Tuesday, May 24, 2011

Finding the Right Negatives, Part XIII: Highlights of the Abraham Federation

(This is today's posting) Here are some suggestions for initiating the Abraham Federation:

First steps should start small, focusing on a relatively small territory over which no existing nation-state has yet declared its sovereignty, namely ancient Judea and Samaria and the Gaza strip. If the new nation succeeds, the beachhead, with its capital in the Old City of Jerusalem, will expand naturally. Neighboring countries in the region will seek to merge with the Abraham Federation and share the special benefits described below.

To foster maximum growth opportunities for the citizens of the Abraham Federation, other countries in the Middle East, including Israel, and other major industrial nations such as the U.S., Japan and members of the European Community, would sign a multilateral agreement treating all the land in the Abraham Federation as a unique "global free market zone." In contrast to most free trade zones often cesspools that attract sweatshop industries and exploited workers the Abraham Federation would in microcosm be a model for

a global free trade system. Rather than merely providing special investment concessions and free access to goods imported into the zone, the global free market status would allow all goods and services exported from this unique zone to be sold within these cooperating countries with no duties, quotas, or other trade barriers. This feature alone, after security against terrorism is assured, would attract "leapfrog" technologies and accelerate new investment and job opportunities for the benefit of all producers, investors, worker-owners, suppliers and global customers. "Capital Homesteading" tax and credit incentives would add additional icing on the cake.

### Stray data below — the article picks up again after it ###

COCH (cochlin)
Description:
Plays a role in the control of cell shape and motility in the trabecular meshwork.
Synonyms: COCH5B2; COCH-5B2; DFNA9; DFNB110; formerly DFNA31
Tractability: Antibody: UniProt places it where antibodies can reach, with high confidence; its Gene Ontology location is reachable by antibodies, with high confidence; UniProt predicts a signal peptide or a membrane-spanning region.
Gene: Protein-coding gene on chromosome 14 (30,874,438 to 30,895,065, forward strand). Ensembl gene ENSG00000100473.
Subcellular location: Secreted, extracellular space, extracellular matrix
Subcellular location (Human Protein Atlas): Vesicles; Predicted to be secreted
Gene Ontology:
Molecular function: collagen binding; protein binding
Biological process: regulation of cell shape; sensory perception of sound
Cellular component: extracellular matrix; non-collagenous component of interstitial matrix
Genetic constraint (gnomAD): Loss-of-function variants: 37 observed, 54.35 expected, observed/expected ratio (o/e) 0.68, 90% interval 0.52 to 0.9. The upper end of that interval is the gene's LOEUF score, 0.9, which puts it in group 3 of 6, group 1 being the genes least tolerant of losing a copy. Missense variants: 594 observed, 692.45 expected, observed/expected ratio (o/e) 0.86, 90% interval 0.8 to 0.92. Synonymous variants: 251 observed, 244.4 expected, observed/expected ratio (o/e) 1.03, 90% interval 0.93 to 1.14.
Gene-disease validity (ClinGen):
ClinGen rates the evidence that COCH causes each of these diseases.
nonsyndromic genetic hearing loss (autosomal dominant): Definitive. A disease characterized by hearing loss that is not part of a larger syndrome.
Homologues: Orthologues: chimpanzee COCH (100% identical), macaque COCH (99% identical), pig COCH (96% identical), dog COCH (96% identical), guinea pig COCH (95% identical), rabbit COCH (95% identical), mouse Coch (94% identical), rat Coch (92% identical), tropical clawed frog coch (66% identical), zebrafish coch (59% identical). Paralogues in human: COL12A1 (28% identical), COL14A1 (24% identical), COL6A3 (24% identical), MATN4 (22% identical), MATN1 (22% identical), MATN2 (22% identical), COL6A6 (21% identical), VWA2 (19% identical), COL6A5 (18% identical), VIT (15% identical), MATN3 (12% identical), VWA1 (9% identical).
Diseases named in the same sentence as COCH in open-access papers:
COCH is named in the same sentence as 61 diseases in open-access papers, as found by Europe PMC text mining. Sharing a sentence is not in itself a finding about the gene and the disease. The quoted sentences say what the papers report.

A revolutionary advance over all existing nation-states would be formed. The new nation would reject collectivist and exclusionary concepts of nationalism and would carry the concept of sovereignty or "self-determination" down to the personal, family and community levels, an ideal implicit in Judaism, Christianity, and Islam.

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